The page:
Note: "permalinks" may not be as permanent as we would like,
direct links of old sources may well be a few messages off.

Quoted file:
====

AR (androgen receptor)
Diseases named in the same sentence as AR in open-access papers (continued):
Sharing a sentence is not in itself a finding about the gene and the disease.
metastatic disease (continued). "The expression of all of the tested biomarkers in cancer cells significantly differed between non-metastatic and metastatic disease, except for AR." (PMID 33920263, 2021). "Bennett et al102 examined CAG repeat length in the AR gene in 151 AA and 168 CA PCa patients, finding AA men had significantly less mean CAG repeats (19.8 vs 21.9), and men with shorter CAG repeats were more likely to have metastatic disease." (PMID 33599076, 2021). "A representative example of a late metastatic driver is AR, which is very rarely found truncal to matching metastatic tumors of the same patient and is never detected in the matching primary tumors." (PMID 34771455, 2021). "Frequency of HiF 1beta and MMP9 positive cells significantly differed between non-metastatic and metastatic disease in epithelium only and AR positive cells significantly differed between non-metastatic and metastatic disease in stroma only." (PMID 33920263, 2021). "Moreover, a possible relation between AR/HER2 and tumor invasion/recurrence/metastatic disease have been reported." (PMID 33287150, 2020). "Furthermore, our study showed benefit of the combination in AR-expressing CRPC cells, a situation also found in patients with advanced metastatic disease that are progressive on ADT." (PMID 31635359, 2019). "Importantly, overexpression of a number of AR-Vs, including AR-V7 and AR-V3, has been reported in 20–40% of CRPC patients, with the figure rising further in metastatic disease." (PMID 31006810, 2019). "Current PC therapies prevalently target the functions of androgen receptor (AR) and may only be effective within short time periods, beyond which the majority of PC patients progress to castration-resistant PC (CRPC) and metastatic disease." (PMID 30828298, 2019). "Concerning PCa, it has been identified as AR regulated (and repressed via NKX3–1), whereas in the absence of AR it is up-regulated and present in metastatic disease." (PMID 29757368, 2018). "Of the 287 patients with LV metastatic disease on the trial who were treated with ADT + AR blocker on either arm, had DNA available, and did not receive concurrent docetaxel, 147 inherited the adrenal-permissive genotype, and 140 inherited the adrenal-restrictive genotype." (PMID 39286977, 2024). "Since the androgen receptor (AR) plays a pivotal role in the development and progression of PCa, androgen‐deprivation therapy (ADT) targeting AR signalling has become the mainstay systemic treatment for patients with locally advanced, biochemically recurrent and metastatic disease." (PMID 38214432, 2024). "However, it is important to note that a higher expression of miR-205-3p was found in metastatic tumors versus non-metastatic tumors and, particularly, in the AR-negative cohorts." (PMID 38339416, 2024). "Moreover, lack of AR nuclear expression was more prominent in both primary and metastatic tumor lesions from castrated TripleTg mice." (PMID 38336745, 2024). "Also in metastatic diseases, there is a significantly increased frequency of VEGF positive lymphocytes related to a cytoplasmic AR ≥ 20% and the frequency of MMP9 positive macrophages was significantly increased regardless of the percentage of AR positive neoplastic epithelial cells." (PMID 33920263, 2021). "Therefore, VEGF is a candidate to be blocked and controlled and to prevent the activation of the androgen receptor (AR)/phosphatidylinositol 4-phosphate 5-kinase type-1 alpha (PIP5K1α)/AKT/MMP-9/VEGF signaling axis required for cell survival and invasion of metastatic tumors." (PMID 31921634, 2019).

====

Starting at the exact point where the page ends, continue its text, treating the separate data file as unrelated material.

On Tue, Jan 08, 2008 at 01:09:36PM +0000, Ben Clewett wrote: > > > Hi Lars, > > Lars Ellenberg wrote: > > grrr. stripp of one of the nots, please, > > either "not likely" or "likely not". > > anyways, it is NOT a problem in drbd. > > but you knew what I meant, right? > > Many thanks, lots of good information to work with. > > I knew what you meant. I don't believe it is a problem with DRBD. But > it manifests through DRBD. There is a know problem with my NIC, even at > the latest driver: > > http://forums11.itrc.hp.com/service/forums/questionanswer.do?admit=109447626+1199792167647+28353475&threadId=1186722 > > However the suggested fix here doesn't make a difference: > > # ethtool -K eth2 tso off > > I have a known problem which does not respond to the known fix! > > But I still suspect the NIC's... Tonight I am going to move them all > around to see if the problem follows the card. > > -------- > > I also know that if I reboot the servers, I'll get a few days of grace > before the locking returns. I don't think that is DRBD related? > > The other think I note is that slowing data input by introducing small 1 > second gaps every half minute or so, actually increases the rate at > which data is accepted. What could cause that affect? don't start me speculating on that :) > -------- > > The analysis of /proc/drbd shows data to be moving. But I can see a > pattern: > > With my symmetrical system, on both servers: > # watch -n 0.1 -d cat /proc/drbd > > The DRBD resource which is not 'locked' is moving data continuously. > lo:1 is the normal condition, ns and dw are increasing linearly. > > However the DRBD disk which is locked is only sporadically moved data. > It can spend up to ~2 seconds stuck on: > Primary: bm:0 lo:n pe:0 ua:0 ap:n > Secondary: bm:0 lo:0 pe:0 ua:0 ap:0 > Where n is some number between 1 and ~ 50. in that case, it is the _local io subsystem_ on the Primary, that does not return the requests. ap: application bios comming from upper layers (file system), but not yet reported as completed to upper layers lo: submitted to local disk, but not completed from there yet. pe: sent to peer, but not yet acknowledged (pending peer) we can only report completed to upper layers (decrease ap) when both corresponding lo and pe requests have completed. since your pe is 0, but ap and lo are n, your local disk does not respond (quickly enough). > It looks like the traffic flow from one server is blocking the traffic > flow from the another, like it has a higher priority, or is being > traffic shaped?. This might also explain by introducing 1 second gaps > helps get data moving, it stops one server letting the other work. But > it might also be coincidence... > > Can you think of anything in the kernel which might effect this? file system waits for these n requests to complete before it sends more, maybe write after write dependency on some journal commit. > ---- > > Another idea if it the case my resources are clashing for bandwidth. I > have two resources sharing a gigabit connection. My rate = 100M. If I > set this to 50M, would this ensure that each resource could not use more > than 50% of the connection? the sync rate is only relevant during _resynchronization_, and is a throttle for the resync process to leave bandwidth for the normal, ongoing, _replication_ processs. as long as drbd is cs:Connected, the "syncer rate" is irrelevant. > ---- > > You also asked about mounting: > > # cat /proc/mounts | grep drbd > > /dev/drbd1 /dbms-07-02 reiserfs rw 0 0 > > Do you know of any options which might help? google for: reiserfs stall there repeatedly have been issues. since you are using suse 10.2, suse kernel 2.6.18-somthing, have a look at http://linux.wordpress.com/2006/09/27/suse-102-ditching-reiserfs-as-it-default-fs/ where Jeff Mahony is cited as ReiserFS has serious performance problems with extended attributes and ACLs. (Yes, this one is my own fault, see numerous flamewars on lkml and reiserfs-list for my opinion on this.) xattrs are backed by normal files rooted in a hidden directory structure. This is bad for performance and in rare cases is deadlock prone due to lock inversions between pdflush and the xattr code. also you could try to find out whether this upstream commit http://git.kernel.org/?p=linux/kernel/git/torvalds/linux-2.6.git;a=commit;h=a3172027148120b8f8797cbecc7d0a0b215736a1 [Fix reiserfs latencies caused by data=ordered] is included in your kernel or not. [data=ordered is default, and recommended]. also, not this is but speculation, but it may well be that even the latest "fixes" don't fix the cause (some race condition), but make the symptom go away by reducing the likelyhood of the race to trigger. and then introduce drbd replication, and your broken nics, which changes the latency and thus io-timing a lot, and suddenly the same (or some different) race triggers again? is changing file system type an option? or changing kernel version? would you be able to try this on a test cluster? anyways, this starts to become off topic for a _drbd_ list... -- : Lars Ellenberg http://www.linbit.com : : DRBD/HA support and consulting sales at linbit.com : : LINBIT Information Technologies GmbH Tel +43-1-8178292-0 : : Vivenotgasse 48, A-1120 Vienna/Europe Fax +43-1-8178292-82 : __ please use the "List-Reply" function of your email client.